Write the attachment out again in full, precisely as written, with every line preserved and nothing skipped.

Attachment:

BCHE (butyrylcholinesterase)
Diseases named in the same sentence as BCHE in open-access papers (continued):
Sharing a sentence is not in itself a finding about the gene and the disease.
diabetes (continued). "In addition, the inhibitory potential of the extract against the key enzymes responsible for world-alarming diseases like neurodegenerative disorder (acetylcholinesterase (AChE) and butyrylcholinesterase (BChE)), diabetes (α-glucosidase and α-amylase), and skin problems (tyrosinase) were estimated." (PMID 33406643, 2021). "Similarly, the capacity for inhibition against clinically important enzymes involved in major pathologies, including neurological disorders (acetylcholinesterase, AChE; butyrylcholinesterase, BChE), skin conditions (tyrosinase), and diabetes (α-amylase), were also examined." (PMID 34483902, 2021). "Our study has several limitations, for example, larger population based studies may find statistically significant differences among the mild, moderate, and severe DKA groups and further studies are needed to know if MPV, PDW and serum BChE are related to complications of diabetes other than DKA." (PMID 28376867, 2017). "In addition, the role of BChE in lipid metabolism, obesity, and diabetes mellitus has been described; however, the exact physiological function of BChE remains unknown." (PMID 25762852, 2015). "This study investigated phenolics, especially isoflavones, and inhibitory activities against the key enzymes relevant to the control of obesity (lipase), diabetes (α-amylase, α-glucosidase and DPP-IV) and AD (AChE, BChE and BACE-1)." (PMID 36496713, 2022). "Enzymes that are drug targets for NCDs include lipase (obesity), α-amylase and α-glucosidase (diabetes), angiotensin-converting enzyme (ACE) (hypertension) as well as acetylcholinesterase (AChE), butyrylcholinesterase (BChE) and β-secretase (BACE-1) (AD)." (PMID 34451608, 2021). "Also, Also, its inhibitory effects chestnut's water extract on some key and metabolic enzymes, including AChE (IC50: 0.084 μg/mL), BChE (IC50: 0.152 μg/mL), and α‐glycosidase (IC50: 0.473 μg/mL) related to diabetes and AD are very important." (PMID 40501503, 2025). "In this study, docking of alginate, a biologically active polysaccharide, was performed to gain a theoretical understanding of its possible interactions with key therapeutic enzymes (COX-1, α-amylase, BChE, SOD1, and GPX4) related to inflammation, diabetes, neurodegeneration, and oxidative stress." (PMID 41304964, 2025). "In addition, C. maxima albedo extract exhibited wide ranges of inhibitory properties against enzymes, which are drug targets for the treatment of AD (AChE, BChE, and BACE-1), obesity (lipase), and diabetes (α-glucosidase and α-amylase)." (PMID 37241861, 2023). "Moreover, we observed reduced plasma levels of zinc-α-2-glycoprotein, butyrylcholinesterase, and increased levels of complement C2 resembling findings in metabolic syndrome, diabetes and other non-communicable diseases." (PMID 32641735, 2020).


BCHE (butyrylcholinesterase)
Diseases named in the same sentence as BCHE in open-access papers (continued):
Sharing a sentence is not in itself a finding about the gene and the disease.
diabetes (continued). "In addition, the inhibitory potential of the extract against the key enzymes responsible for world-alarming diseases like neurodegenerative disorder (acetylcholinesterase (AChE) and butyrylcholinesterase (BChE)), diabetes (α-glucosidase and α-amylase), and skin problems (tyrosinase) were estimated." (PMID 33406643, 2021). "Similarly, the capacity for inhibition against clinically important enzymes involved in major pathologies, including neurological disorders (acetylcholinesterase, AChE; butyrylcholinesterase, BChE), skin conditions (tyrosinase), and diabetes (α-amylase), were also examined." (PMID 34483902, 2021). "Our study has several limitations, for example, larger population based studies may find statistically significant differences among the mild, moderate, and severe DKA groups and further studies are needed to know if MPV, PDW and serum BChE are related to complications of diabetes other than DKA." (PMID 28376867, 2017). "In addition, the role of BChE in lipid metabolism, obesity, and diabetes mellitus has been described; however, the exact physiological function of BChE remains unknown." (PMID 25762852, 2015). "This study investigated phenolics, especially isoflavones, and inhibitory activities against the key enzymes relevant to the control of obesity (lipase), diabetes (α-amylase, α-glucosidase and DPP-IV) and AD (AChE, BChE and BACE-1)." (PMID 36496713, 2022). "Enzymes that are drug targets for NCDs include lipase (obesity), α-amylase and α-glucosidase (diabetes), angiotensin-converting enzyme (ACE) (hypertension) as well as acetylcholinesterase (AChE), butyrylcholinesterase (BChE) and β-secretase (BACE-1) (AD)." (PMID 34451608, 2021). "Also, Also, its inhibitory effects chestnut's water extract on some key and metabolic enzymes, including AChE (IC50: 0.084 μg/mL), BChE (IC50: 0.152 μg/mL), and α‐glycosidase (IC50: 0.473 μg/mL) related to diabetes and AD are very important." (PMID 40501503, 2025). "In this study, docking of alginate, a biologically active polysaccharide, was performed to gain a theoretical understanding of its possible interactions with key therapeutic enzymes (COX-1, α-amylase, BChE, SOD1, and GPX4) related to inflammation, diabetes, neurodegeneration, and oxidative stress." (PMID 41304964, 2025). "In addition, C. maxima albedo extract exhibited wide ranges of inhibitory properties against enzymes, which are drug targets for the treatment of AD (AChE, BChE, and BACE-1), obesity (lipase), and diabetes (α-glucosidase and α-amylase)." (PMID 37241861, 2023). "Moreover, we observed reduced plasma levels of zinc-α-2-glycoprotein, butyrylcholinesterase, and increased levels of complement C2 resembling findings in metabolic syndrome, diabetes and other non-communicable diseases." (PMID 32641735, 2020).